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A Small Business Hopes to Spot Its Olympic Bracelets at Sochi


Survival Straps bracelets

Photograph by Bruce Lipsky/Florida Times-Union via AP Photo

Survival Straps bracelets

When Kurt Walchle told people that he wanted to see the athletes on the U.S. Olympic team wearing his company’s bracelets, a lot of people thought the Jacksonville (Fla.) entrepreneur was crazy. After all, everybody knew that only big companies supplied Team USA—not a small business like his, with 66 employees and $5 million in annual revenue.

But Walchle and his wife, Melissa, had shrugged off plenty of doubters when they quit the real estate business to start Survival Straps, weaving sturdy bracelets from paracord—a material made for parachute ropes—at their kitchen table and selling them on EBay. That was 2007. A couple of years later, their decision to get out of the Florida real estate market looked pretty smart.

Walchle is proving skeptics wrong again: Last year he struck a deal with the U.S. Olympic Committee to provide its 800 American athletes with Team USA-emblazoned, red-white-and-blue bracelets and luggage tags. He’ll be glued to television coverage for the next two weeks, hoping to spot American competitors wearing his products at the games in Sochi, which open on Friday.

The marketing oomph of the Olympics isn’t reserved for big companies like Ralph Lauren (RL) or Nike (NKE), where the iconic interlocking rings and American flags adorn everything from T-shirts and caps to umbrellas, lanyards, pint glasses, and toy gnomes. One nice plus for Walchle: His bracelets are featured on the Team USA shop’s front page.

Survival Straps gear retails for between $12.50 and $50. The Walchles originally started making watchbands and bracelets for themselves and their friends out of paracord, the extremely strong, lightweight, and durable rope that the U.S. military uses to rig parachutes. They wore them when they were out hiking or hunting because they could be unraveled to provide up to 26 feet of cord for use in climbing, pitching tents, or tying gear to the roof of a car. “Paracord is like duct tape for the outdoors,” Kurt Walchle says. “You can use it for anything.”

Sales poked along for a couple of years, with the couple weaving bracelets at their kitchen table. Then Walchle persuaded the North Carolina manufacturer that supplies paracord to the military to take a chance on his company and branch out into producing half a dozen colors beyond traditional black and olive drab. That opened new possibilities for branded collections, including bracelets aimed at police, firefighters, and medics; gear woven in college colors; and partnerships with companies like Harley-Davidson (HOG).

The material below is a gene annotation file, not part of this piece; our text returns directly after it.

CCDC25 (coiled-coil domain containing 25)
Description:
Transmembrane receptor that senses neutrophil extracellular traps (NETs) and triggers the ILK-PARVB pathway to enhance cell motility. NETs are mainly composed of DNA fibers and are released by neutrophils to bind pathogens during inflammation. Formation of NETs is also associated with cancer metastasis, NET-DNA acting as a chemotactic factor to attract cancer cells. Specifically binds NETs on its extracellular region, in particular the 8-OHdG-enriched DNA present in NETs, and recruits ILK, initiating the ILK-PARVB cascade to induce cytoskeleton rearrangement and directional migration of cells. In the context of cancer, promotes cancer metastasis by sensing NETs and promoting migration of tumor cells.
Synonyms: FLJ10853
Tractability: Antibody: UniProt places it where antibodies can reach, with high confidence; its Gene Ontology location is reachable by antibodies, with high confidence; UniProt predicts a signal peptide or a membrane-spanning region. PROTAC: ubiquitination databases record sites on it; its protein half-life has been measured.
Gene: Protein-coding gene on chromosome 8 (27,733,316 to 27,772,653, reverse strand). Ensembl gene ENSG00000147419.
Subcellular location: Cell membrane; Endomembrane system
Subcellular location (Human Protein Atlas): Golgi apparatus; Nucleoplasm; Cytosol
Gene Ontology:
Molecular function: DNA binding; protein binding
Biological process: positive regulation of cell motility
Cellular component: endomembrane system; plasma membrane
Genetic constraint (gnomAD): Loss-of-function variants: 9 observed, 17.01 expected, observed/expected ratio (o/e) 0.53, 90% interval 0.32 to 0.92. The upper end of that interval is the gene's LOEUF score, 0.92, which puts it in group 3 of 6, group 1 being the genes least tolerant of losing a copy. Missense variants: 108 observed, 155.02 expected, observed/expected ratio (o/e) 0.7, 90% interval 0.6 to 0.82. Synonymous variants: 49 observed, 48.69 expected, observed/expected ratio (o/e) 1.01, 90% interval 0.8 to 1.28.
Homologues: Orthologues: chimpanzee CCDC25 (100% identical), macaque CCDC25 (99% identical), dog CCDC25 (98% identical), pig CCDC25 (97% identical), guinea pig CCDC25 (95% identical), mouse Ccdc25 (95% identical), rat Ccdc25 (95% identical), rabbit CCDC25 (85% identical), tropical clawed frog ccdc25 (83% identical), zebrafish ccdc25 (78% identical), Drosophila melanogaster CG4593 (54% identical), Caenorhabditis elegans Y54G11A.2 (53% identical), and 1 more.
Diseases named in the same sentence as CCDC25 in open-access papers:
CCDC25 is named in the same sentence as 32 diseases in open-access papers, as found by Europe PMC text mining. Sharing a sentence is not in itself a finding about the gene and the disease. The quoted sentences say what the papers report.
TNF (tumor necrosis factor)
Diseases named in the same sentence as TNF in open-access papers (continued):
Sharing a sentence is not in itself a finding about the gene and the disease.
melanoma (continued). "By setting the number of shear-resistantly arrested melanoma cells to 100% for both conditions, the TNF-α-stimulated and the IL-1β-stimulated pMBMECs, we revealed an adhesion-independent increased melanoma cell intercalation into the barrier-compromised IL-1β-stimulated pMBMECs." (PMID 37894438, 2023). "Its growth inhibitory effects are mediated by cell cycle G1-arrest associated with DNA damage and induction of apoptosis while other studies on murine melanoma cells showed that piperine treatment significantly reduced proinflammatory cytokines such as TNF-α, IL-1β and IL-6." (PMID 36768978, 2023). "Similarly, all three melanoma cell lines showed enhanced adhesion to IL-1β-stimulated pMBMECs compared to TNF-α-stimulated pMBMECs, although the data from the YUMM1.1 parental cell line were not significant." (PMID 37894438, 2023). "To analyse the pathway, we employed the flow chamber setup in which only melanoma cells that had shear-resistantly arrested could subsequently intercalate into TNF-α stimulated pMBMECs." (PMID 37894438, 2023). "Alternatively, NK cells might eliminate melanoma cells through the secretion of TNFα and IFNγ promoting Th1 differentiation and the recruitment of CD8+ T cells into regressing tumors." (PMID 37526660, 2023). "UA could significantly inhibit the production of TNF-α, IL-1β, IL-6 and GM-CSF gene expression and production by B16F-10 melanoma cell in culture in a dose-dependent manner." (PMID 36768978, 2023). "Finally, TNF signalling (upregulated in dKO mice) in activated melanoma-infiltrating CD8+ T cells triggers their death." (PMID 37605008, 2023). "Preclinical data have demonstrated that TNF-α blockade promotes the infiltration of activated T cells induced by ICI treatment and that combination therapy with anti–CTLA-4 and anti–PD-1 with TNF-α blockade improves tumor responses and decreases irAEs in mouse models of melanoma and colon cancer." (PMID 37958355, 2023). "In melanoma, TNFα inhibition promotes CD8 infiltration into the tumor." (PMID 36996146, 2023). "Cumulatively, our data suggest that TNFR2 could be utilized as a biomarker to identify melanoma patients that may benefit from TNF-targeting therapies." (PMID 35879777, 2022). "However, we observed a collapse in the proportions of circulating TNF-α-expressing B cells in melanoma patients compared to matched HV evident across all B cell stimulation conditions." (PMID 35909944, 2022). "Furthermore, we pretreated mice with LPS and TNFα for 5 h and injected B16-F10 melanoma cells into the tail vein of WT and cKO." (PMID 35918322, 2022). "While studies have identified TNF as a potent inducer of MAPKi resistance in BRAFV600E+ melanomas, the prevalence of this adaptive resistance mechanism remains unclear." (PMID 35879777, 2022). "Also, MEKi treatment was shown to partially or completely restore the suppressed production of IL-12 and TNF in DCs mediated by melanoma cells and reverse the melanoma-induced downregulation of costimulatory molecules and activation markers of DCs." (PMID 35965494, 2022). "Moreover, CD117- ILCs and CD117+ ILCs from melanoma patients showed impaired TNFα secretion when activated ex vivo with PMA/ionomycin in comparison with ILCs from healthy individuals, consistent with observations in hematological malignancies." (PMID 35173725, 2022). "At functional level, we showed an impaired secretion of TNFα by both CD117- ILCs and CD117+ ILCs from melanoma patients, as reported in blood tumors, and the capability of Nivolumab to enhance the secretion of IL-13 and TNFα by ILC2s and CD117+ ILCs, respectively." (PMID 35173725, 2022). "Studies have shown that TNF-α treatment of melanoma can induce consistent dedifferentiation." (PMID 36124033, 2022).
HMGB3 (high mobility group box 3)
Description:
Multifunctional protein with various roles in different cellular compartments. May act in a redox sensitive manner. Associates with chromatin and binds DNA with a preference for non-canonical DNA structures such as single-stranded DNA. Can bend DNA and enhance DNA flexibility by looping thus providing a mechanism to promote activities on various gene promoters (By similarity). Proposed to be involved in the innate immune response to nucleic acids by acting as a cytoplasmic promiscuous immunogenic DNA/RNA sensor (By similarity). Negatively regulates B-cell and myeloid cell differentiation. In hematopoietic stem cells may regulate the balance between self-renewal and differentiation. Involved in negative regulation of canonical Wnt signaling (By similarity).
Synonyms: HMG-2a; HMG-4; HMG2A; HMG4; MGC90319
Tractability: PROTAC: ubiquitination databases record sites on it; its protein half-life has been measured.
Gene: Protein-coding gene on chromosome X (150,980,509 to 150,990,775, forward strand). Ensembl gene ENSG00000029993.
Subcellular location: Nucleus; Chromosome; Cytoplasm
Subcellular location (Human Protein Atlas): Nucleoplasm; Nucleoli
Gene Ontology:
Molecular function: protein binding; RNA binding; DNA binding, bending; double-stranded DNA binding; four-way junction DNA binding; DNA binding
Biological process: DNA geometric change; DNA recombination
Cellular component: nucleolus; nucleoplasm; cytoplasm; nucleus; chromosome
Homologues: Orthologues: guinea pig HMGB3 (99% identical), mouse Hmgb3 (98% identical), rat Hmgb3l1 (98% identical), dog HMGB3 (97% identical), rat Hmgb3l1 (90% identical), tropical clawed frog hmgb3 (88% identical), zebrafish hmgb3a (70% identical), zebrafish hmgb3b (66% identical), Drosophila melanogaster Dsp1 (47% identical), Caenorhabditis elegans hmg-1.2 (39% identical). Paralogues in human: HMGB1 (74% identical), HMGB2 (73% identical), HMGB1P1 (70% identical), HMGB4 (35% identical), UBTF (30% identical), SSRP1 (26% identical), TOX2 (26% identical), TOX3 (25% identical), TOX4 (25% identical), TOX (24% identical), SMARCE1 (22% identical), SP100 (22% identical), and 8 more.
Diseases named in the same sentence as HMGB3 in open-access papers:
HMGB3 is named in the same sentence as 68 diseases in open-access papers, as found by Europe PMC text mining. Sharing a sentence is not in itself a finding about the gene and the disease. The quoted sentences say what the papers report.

By 2010, Survival Straps had a 2,000-square-foot warehouse and a handful of employees. Today the company has a 13,000-square-foot facility that can turn out 300,000 items a year, all still made on the premises by hand. The products are sold online as well as in outdoor shops and college bookstores around the country. Walchle says he’s proud that he employs American workers and that he has worked since the beginning with the Wounded Warrior Project and other veterans’ support organizations, donating more than $1 million to their causes since his company was founded.

Another point of pride was less expected: Stories that customers began posting on the company’s social media sites told how they had unraveled their bracelets, watchbands, or key chains and used the paracord in emergencies big and small. “They use our gear for lifesaving and for goofy stuff, like the guy who said he bought a grill at Home Depot that wouldn’t fit in the back of his minivan. When the twine they gave him to tie it on top didn’t work, he unraveled his survival bracelet and secured it to the roof and got it home safely,” Walchle says. “There are all kinds of creative things people do when they realize they have rope right there on their wrists.”

Karen_klein
Klein is a Los Angeles-based writer who covers entrepreneurship and small-business issues.

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    (Ralph Lauren Corp)
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    (NIKE Inc)
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